"We have no reason to feel cheerful before a situation so grave," Santilli says. "But, also, the situation has been grave for a long time, and we feel our work has favored creating a consciousness that permits the situation to get better."

Democratization and ecological movements to save the Amazon have advanced Indian's cause in Brazil. At the same time, indigenous peoples worldwide are gaining allies in their struggle for cultural survival.

Pressure from in and out of Brazil has forced official attention to bear especially on the Yanomani, the largest tribe in Latin America.

Santilli considers them the pivotal point in Brazilian Indian's fight to survive. He says the new government needs to move faster to stop invasions of Yanomani land and consequent contamination with diseases and exploitation of their resources.

"Our biggest problem today is the push by business and exploration projects for Indians to sell their resources, especially wood and minerals," Santilli says. "In the face of economic crisis and the failure of the (the government Indian agency) to act on their behalf, Indians sometimes have no alternative but to sell wood and minerals in their territory without consciousness of the medium- and long-range consequences.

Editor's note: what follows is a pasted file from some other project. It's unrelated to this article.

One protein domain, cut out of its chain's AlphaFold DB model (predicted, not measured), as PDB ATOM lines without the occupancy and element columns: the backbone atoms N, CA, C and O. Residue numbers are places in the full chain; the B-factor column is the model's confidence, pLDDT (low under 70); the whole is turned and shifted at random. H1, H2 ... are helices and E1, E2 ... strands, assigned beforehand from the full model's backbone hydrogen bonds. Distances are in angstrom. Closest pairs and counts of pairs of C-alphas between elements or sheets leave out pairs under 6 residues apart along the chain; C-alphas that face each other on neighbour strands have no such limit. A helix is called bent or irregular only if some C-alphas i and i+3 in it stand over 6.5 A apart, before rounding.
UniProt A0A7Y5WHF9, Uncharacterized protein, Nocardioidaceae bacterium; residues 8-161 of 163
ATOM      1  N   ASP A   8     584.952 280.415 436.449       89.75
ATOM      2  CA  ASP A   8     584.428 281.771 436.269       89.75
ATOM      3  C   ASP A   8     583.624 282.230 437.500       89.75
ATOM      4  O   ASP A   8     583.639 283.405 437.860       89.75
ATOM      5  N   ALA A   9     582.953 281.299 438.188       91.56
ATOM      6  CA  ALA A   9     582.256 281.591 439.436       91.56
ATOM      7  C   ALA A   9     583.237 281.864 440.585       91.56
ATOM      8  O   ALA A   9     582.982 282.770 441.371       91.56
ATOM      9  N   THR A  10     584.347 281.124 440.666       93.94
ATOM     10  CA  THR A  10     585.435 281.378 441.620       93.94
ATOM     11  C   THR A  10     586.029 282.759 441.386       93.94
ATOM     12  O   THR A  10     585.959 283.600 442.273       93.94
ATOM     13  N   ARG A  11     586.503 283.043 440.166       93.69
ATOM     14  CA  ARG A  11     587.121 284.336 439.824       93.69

"We need to have alternative economic projects for the main groups, supported by the Indians themselves, the government and institutions."

Santilli considers the Union of Indigenous Nations the most important voice for Indian rights in Brazil. He carries its messages into the predominantly non-Indian realms of law and politics.

"I don't think Indians want isolation in relation to the rest of society. I think they want to assure by the law the right to their territories and to relate to the rest of society, including other indigenous societies, preserving their own cultural identity," Santilli says. "I think that could happen, maybe not among groups whose numbers have been so dramatically reduced, but among other, stronger groups better able to resist. We hope at least the larger groups can keep their land and relate in society keeping their cultural identity."




THE PROBLEM